Open and Shut introduces Andy, a brash young defense attorney whose choice of profession pleases neither his father, a formidable former District Attorney for New Jersey, nor his financially and politically ambitious (and temporarily estranged) wife, Nicole. Then, after asking Andy to take on a seemingly unwinnable appeal for a man on death row who was convicted seven years previous, his father drops dead at a Yankees game, leaving Andy with two puzzles: Why would his dad, who was heavily involved in convicting the guy himself, put Andy in this position; and why did he hide the fact that when he died, his son would be inheriting 22 million dollars? It slowly becomes clear that these two seemingly unrelated facts are somehow tied together; but does Andy really want to know how his father acquired $2 mil almost 37 years ago, but never mentioned it or touched a dime of it for all this time?

Some things I liked about this book: The protagonist, a down-to-earth, pragmatic guy with his share of issues; his associates—sharp (though pessimistic) investigator and potential love interest Laurie; Kevin, who gave up the law to run a laundromat because he was too good to lose and felt guilty no matter who he prosecuted or defended; and of course Andy’s golden retriever, Tara, who is his best friend and tends to garner more attention than most of the humans in Andy’s vicinity.

I liked it well enough to keep reading the series; we’ll see how long it takes for Andy to wear out his welcome.

Interlude

After dedicating a chunk of time to the Sydney Rye saga, I circled back to read the second book in the Veronica Speedwell series by Deanna Raybourn. Called A Perilous Undertaking, it is indeed a story fraught with potential missteps, as Veronica and her colleague, Stoker, must deal with royals, police detectives, high society eccentrics, and a whole slew of artsy bohemian hedonists as they try to figure out who committed a murder in 1887 London.

The catch is, someone has already been convicted of the crime; but at least one extremely high-up individual doesn’t believe Miles Ramsforth, art patron, to be guilty of killing his pregnant mistress, Artemisia, and has demanded that the unconventional duo prove it by discovering who did. Since the case is emphatically closed according to the police, there will be little assistance (or cooperation) from that direction, so Veronica and Stoker explore the original circumstances of Artemisia’s death with an eye to who benefits, and use a variety of stratagems to spend time with and focus on the many suspects.

I liked this book almost as well as the first. The various relationships are continuing to evolve, the new characters are fun and interesting, and the places the story goes are unexpected. I will probably continue with this series, though not right away. 

That’s because, at the moment, I am rereading the first and second books in the Finlay Donovan series by Elle Cosimano, for two reasons: One is that the third book is due out in January, and I always like to review before continuing; but the other is that Ms. Cosimano has graciously agreed to be a guest speaker during the mystery genre segment of my readers’ advisory class at UCLA’s library school this coming Tuesday (via Zoom, since she is an east-coaster). We are all excited about her appearance; if you wish to read my review of her books about the hapless accidental hit woman, it can be found here.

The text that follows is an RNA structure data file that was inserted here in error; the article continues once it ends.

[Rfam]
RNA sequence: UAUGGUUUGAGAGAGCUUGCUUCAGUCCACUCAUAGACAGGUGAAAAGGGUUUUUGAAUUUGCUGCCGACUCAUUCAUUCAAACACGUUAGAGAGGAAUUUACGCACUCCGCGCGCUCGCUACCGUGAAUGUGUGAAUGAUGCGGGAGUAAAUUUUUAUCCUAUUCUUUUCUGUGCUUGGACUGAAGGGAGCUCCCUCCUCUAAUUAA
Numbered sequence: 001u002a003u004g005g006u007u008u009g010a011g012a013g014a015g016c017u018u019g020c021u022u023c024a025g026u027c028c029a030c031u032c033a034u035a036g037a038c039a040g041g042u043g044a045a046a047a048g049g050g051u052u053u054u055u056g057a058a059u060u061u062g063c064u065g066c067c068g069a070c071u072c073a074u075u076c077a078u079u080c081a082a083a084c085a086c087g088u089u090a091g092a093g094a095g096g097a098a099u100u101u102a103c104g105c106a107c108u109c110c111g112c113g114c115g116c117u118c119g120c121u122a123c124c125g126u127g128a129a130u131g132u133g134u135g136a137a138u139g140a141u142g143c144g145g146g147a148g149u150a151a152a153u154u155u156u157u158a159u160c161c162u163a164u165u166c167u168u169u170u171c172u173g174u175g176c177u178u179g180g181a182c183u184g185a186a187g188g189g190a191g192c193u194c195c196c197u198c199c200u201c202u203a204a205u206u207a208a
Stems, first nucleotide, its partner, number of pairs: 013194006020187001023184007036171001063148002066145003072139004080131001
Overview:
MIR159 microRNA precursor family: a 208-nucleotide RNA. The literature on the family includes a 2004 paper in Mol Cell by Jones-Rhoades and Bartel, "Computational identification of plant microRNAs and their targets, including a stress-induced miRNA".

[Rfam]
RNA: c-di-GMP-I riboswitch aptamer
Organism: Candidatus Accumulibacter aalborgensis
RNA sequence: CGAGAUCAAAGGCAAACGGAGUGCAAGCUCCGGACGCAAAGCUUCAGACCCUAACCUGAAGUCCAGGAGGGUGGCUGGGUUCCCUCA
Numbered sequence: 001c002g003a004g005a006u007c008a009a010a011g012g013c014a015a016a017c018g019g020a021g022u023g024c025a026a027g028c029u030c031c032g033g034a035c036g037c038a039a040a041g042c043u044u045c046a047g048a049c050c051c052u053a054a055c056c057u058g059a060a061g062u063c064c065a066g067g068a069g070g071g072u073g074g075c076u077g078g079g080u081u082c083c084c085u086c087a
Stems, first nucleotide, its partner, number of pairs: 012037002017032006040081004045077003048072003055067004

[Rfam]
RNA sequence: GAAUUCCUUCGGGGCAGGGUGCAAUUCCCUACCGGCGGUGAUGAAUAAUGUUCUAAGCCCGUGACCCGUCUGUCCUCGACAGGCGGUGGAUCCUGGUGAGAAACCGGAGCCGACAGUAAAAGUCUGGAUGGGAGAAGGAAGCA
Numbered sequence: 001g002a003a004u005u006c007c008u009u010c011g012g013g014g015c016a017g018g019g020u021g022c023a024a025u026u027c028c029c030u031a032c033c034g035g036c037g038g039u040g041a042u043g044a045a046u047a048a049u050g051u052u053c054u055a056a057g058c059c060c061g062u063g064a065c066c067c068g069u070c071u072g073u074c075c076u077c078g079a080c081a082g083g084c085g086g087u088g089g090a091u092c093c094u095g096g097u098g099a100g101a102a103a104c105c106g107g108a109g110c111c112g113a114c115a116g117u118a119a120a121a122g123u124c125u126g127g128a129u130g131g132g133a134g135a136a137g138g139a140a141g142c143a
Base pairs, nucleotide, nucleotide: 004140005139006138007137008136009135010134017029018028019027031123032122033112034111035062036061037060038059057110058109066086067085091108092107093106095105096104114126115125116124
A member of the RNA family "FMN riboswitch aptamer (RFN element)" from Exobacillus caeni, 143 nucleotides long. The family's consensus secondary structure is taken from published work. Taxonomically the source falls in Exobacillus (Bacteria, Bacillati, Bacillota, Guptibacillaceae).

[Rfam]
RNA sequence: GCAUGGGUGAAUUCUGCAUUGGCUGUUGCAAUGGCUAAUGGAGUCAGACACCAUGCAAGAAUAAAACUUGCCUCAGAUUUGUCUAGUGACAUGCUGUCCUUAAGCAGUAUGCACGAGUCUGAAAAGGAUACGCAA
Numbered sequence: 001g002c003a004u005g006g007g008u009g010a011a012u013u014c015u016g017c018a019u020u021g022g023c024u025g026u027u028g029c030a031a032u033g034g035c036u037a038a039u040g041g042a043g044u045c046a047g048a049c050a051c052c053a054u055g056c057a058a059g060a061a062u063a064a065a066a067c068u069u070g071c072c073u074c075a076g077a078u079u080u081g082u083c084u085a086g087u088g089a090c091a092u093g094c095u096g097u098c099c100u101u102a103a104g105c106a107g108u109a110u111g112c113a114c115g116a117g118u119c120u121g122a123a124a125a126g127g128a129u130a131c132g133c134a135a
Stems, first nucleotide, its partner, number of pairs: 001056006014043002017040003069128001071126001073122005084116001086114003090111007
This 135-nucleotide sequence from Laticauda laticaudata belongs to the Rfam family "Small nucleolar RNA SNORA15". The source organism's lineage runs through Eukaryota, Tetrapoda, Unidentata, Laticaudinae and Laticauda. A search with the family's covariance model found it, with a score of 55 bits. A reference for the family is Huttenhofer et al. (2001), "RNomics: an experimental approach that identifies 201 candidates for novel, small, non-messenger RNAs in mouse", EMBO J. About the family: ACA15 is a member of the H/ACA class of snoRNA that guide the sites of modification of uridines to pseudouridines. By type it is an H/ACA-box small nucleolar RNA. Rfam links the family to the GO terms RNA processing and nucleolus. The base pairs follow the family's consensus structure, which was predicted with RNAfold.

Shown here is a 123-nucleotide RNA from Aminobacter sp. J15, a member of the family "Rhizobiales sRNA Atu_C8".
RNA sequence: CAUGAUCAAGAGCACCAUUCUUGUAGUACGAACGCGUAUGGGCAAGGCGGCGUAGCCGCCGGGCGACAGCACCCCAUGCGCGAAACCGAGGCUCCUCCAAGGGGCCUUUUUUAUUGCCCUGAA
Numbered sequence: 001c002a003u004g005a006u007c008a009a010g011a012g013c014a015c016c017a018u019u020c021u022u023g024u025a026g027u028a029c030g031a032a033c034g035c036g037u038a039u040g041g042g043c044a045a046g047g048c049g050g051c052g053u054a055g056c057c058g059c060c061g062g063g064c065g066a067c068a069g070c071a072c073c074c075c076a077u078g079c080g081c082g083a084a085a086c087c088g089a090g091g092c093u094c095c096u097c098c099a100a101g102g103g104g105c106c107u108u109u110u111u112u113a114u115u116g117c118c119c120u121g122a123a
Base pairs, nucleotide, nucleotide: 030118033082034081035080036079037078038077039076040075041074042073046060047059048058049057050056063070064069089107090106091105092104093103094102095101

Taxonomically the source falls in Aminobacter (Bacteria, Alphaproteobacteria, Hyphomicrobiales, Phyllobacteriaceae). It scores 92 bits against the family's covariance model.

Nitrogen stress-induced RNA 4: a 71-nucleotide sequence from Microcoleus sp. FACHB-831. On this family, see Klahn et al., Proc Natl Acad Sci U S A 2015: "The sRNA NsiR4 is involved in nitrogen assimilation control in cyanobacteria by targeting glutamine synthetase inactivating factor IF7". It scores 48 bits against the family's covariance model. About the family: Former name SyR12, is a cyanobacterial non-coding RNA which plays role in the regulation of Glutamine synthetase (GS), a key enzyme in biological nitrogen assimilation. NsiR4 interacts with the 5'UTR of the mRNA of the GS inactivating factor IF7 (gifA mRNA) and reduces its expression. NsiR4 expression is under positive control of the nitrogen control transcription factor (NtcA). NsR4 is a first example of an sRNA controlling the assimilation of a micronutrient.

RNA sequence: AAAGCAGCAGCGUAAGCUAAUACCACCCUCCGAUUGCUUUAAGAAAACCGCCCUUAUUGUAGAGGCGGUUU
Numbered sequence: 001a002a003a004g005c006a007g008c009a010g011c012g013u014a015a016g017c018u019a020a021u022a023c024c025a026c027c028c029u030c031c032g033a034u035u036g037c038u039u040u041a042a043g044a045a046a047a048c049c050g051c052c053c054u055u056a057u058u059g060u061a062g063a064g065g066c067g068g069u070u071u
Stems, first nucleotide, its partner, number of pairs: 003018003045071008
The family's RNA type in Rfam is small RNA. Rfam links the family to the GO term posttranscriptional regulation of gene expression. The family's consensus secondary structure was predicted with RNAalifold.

After I am finished with her two books, I am quite excited to read the brand-new (out on Tuesday, and pre-ordered to arrive from Amazon that same day) Barbara Kingsolver novel, Demon Copperhead (with a nod to David Copperfield). I have loved every one of her books with the exception of her greatest success story, The Poisonwood Bible, which people tend to either love or put down after 100 pages of effort. I was one of the latter; but everything else in her catalogue is a winner for me. I hope this one is, too!

Mystery twists

I can definitely be classified as a mystery reader, but most of the series I pursue are contemporary, with a preference for serious subjects and tending towards either character-driven or procedural themes. Every once in a while, however, I branch out to see what other mystery readers are discovering in such subgenres as Cozy, Historical, Noir, or Caper stories. I have occasionally taken a segue into legal mysteries, and I also enjoy a good thriller that may be related to mystery but not quite defined by that genre.

This week I tried out a couple of different subgenres, and I have to say that I am enjoying them enough to plan on continuing reading the series after this initial review is over.

The first book I read was A Curious Beginning, Deanna Raybourn’s series about lepidopterist Veronica Speedwell. It’s a historical, set in the Victorian era, and features an intrepid spinster who has never fit into a mold, and never intends to. Veronica travels the world in pursuit of scientific inquiry, makes her own living by selling rare specimens of butterflies, and occasionally has a discreet romantic dalliance.